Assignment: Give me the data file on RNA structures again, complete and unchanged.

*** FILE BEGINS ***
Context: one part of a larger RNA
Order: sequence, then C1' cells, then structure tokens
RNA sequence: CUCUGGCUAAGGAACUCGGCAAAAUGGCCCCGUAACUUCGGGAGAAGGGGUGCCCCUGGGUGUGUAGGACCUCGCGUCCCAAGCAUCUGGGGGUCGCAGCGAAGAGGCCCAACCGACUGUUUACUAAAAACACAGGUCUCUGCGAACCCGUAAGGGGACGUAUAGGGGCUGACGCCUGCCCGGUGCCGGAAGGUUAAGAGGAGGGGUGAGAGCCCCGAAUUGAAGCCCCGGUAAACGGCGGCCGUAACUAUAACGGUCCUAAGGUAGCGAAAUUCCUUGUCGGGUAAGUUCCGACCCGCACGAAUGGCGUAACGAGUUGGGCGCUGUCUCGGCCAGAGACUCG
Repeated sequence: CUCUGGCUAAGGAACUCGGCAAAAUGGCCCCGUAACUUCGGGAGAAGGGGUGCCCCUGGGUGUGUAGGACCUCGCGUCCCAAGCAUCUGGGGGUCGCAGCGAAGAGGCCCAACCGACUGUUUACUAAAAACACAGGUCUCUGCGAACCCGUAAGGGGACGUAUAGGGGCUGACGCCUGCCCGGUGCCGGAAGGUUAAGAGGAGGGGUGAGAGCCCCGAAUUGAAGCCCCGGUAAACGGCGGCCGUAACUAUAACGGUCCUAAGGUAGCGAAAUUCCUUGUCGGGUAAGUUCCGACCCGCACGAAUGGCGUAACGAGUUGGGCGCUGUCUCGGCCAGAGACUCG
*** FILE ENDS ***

Context: one part of a larger RNA
Order: sequence, then C1' cells, then structure tokens
RNA sequence: CUCUGGCUAAGGAACUCGGCAAAAUGGCCCCGUAACUUCGGGAGAAGGGGUGCCCCUGGGUGUGUAGGACCUCGCGUCCCAAGCAUCUGGGGGUCGCAGCGAAGAGGCCCAACCGACUGUUUACUAAAAACACAGGUCUCUGCGAACCCGUAAGGGGACGUAUAGGGGCUGACGCCUGCCCGGUGCCGGAAGGUUAAGAGGAGGGGUGAGAGCCCCGAAUUGAAGCCCCGGUAAACGGCGGCCGUAACUAUAACGGUCCUAAGGUAGCGAAAUUCCUUGUCGGGUAAGUUCCGACCCGCACGAAUGGCGUAACGAGUUGGGCGCUGUCUCGGCCAGAGACUCG
Repeated sequence: CUCUGGCUAAGGAACUCGGCAAAAUGGCCCCGUAACUUCGGGAGAAGGGGUGCCCCUGGGUGUGUAGGACCUCGCGUCCCAAGCAUCUGGGGGUCGCAGCGAAGAGGCCCAACCGACUGUUUACUAAAAACACAGGUCUCUGCGAACCCGUAAGGGGACGUAUAGGGGCUGACGCCUGCCCGGUGCCGGAAGGUUAAGAGGAGGGGUGAGAGCCCCGAAUUGAAGCCCCGGUAAACGGCGGCCGUAACUAUAACGGUCCUAAGGUAGCGAAAUUCCUUGUCGGGUAAGUUCCGACCCGCACGAAUGGCGUAACGAGUUGGGCGCUGUCUCGGCCAGAGACUCG